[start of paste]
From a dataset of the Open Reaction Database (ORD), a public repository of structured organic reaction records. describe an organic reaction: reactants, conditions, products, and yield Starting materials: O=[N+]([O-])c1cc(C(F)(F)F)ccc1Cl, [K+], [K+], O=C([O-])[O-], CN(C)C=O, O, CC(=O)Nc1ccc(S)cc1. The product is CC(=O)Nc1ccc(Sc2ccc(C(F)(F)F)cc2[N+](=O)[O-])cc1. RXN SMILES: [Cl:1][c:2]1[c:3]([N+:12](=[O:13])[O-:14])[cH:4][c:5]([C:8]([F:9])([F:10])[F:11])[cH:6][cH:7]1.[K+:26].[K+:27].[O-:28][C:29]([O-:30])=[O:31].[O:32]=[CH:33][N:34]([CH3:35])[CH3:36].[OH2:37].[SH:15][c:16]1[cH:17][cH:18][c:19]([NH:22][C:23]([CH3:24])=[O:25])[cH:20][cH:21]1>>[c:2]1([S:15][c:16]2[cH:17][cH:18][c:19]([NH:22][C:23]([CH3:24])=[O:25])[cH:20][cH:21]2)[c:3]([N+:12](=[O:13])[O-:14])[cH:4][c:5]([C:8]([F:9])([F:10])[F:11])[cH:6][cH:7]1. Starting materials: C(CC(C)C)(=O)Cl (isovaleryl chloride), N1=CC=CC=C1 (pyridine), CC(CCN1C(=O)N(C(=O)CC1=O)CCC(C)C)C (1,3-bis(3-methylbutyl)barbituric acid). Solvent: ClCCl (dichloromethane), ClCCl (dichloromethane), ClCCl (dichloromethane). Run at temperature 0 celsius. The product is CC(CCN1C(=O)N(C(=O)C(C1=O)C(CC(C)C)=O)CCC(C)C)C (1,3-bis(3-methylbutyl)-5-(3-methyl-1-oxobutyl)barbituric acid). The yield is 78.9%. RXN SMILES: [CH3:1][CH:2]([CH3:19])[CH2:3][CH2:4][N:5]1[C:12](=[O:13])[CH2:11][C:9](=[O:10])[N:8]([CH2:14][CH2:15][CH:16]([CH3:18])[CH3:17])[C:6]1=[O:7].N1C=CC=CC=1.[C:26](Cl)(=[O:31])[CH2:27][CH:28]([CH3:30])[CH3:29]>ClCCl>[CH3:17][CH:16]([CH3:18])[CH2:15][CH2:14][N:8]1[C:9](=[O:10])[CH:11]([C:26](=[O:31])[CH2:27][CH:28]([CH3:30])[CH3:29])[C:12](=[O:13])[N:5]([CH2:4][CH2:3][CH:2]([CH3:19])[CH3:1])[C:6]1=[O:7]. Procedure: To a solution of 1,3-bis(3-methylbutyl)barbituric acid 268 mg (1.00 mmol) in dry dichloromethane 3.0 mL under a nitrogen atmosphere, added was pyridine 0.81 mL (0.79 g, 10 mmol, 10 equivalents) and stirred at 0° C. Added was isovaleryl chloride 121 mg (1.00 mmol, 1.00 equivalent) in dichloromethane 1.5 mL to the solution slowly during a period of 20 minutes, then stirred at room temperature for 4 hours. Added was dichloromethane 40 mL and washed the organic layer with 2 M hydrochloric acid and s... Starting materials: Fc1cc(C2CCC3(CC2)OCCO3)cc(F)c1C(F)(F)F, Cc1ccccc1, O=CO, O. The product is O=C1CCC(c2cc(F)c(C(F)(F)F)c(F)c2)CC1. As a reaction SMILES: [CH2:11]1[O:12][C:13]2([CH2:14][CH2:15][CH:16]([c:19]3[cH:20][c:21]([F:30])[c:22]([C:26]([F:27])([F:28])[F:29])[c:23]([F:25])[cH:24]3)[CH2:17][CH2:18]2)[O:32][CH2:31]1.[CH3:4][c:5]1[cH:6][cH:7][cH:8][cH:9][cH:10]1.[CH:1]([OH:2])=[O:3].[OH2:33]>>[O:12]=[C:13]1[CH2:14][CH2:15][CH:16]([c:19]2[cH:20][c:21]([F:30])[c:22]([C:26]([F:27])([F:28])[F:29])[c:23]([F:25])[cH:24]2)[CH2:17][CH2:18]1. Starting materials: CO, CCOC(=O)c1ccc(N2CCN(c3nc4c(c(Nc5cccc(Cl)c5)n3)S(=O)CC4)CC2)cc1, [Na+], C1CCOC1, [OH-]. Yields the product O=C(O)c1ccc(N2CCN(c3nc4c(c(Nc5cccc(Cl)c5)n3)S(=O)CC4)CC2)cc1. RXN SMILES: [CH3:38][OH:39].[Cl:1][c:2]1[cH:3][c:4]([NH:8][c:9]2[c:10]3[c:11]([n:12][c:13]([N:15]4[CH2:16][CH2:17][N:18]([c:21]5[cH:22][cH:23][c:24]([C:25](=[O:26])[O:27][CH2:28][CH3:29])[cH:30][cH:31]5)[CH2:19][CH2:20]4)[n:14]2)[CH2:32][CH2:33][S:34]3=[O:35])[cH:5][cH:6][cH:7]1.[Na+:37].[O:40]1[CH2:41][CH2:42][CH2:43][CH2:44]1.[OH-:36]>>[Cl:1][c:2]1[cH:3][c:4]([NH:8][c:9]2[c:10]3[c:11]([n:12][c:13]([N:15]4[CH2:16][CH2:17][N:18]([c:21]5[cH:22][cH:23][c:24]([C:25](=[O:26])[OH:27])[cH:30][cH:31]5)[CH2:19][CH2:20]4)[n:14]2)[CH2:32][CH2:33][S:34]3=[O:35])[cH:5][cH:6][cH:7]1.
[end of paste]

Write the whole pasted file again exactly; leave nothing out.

From a dataset of the Open Reaction Database (ORD), a public repository of structured organic reaction records. describe an organic reaction: reactants, conditions, products, and yield Starting materials: O=[N+]([O-])c1cc(C(F)(F)F)ccc1Cl, [K+], [K+], O=C([O-])[O-], CN(C)C=O, O, CC(=O)Nc1ccc(S)cc1. The product is CC(=O)Nc1ccc(Sc2ccc(C(F)(F)F)cc2[N+](=O)[O-])cc1. RXN SMILES: [Cl:1][c:2]1[c:3]([N+:12](=[O:13])[O-:14])[cH:4][c:5]([C:8]([F:9])([F:10])[F:11])[cH:6][cH:7]1.[K+:26].[K+:27].[O-:28][C:29]([O-:30])=[O:31].[O:32]=[CH:33][N:34]([CH3:35])[CH3:36].[OH2:37].[SH:15][c:16]1[cH:17][cH:18][c:19]([NH:22][C:23]([CH3:24])=[O:25])[cH:20][cH:21]1>>[c:2]1([S:15][c:16]2[cH:17][cH:18][c:19]([NH:22][C:23]([CH3:24])=[O:25])[cH:20][cH:21]2)[c:3]([N+:12](=[O:13])[O-:14])[cH:4][c:5]([C:8]([F:9])([F:10])[F:11])[cH:6][cH:7]1. Starting materials: C(CC(C)C)(=O)Cl (isovaleryl chloride), N1=CC=CC=C1 (pyridine), CC(CCN1C(=O)N(C(=O)CC1=O)CCC(C)C)C (1,3-bis(3-methylbutyl)barbituric acid). Solvent: ClCCl (dichloromethane), ClCCl (dichloromethane), ClCCl (dichloromethane). Run at temperature 0 celsius. The product is CC(CCN1C(=O)N(C(=O)C(C1=O)C(CC(C)C)=O)CCC(C)C)C (1,3-bis(3-methylbutyl)-5-(3-methyl-1-oxobutyl)barbituric acid). The yield is 78.9%. RXN SMILES: [CH3:1][CH:2]([CH3:19])[CH2:3][CH2:4][N:5]1[C:12](=[O:13])[CH2:11][C:9](=[O:10])[N:8]([CH2:14][CH2:15][CH:16]([CH3:18])[CH3:17])[C:6]1=[O:7].N1C=CC=CC=1.[C:26](Cl)(=[O:31])[CH2:27][CH:28]([CH3:30])[CH3:29]>ClCCl>[CH3:17][CH:16]([CH3:18])[CH2:15][CH2:14][N:8]1[C:9](=[O:10])[CH:11]([C:26](=[O:31])[CH2:27][CH:28]([CH3:30])[CH3:29])[C:12](=[O:13])[N:5]([CH2:4][CH2:3][CH:2]([CH3:19])[CH3:1])[C:6]1=[O:7]. Procedure: To a solution of 1,3-bis(3-methylbutyl)barbituric acid 268 mg (1.00 mmol) in dry dichloromethane 3.0 mL under a nitrogen atmosphere, added was pyridine 0.81 mL (0.79 g, 10 mmol, 10 equivalents) and stirred at 0° C. Added was isovaleryl chloride 121 mg (1.00 mmol, 1.00 equivalent) in dichloromethane 1.5 mL to the solution slowly during a period of 20 minutes, then stirred at room temperature for 4 hours. Added was dichloromethane 40 mL and washed the organic layer with 2 M hydrochloric acid and s... Starting materials: Fc1cc(C2CCC3(CC2)OCCO3)cc(F)c1C(F)(F)F, Cc1ccccc1, O=CO, O. The product is O=C1CCC(c2cc(F)c(C(F)(F)F)c(F)c2)CC1. As a reaction SMILES: [CH2:11]1[O:12][C:13]2([CH2:14][CH2:15][CH:16]([c:19]3[cH:20][c:21]([F:30])[c:22]([C:26]([F:27])([F:28])[F:29])[c:23]([F:25])[cH:24]3)[CH2:17][CH2:18]2)[O:32][CH2:31]1.[CH3:4][c:5]1[cH:6][cH:7][cH:8][cH:9][cH:10]1.[CH:1]([OH:2])=[O:3].[OH2:33]>>[O:12]=[C:13]1[CH2:14][CH2:15][CH:16]([c:19]2[cH:20][c:21]([F:30])[c:22]([C:26]([F:27])([F:28])[F:29])[c:23]([F:25])[cH:24]2)[CH2:17][CH2:18]1. Starting materials: CO, CCOC(=O)c1ccc(N2CCN(c3nc4c(c(Nc5cccc(Cl)c5)n3)S(=O)CC4)CC2)cc1, [Na+], C1CCOC1, [OH-]. Yields the product O=C(O)c1ccc(N2CCN(c3nc4c(c(Nc5cccc(Cl)c5)n3)S(=O)CC4)CC2)cc1. RXN SMILES: [CH3:38][OH:39].[Cl:1][c:2]1[cH:3][c:4]([NH:8][c:9]2[c:10]3[c:11]([n:12][c:13]([N:15]4[CH2:16][CH2:17][N:18]([c:21]5[cH:22][cH:23][c:24]([C:25](=[O:26])[O:27][CH2:28][CH3:29])[cH:30][cH:31]5)[CH2:19][CH2:20]4)[n:14]2)[CH2:32][CH2:33][S:34]3=[O:35])[cH:5][cH:6][cH:7]1.[Na+:37].[O:40]1[CH2:41][CH2:42][CH2:43][CH2:44]1.[OH-:36]>>[Cl:1][c:2]1[cH:3][c:4]([NH:8][c:9]2[c:10]3[c:11]([n:12][c:13]([N:15]4[CH2:16][CH2:17][N:18]([c:21]5[cH:22][cH:23][c:24]([C:25](=[O:26])[OH:27])[cH:30][cH:31]5)[CH2:19][CH2:20]4)[n:14]2)[CH2:32][CH2:33][S:34]3=[O:35])[cH:5][cH:6][cH:7]1.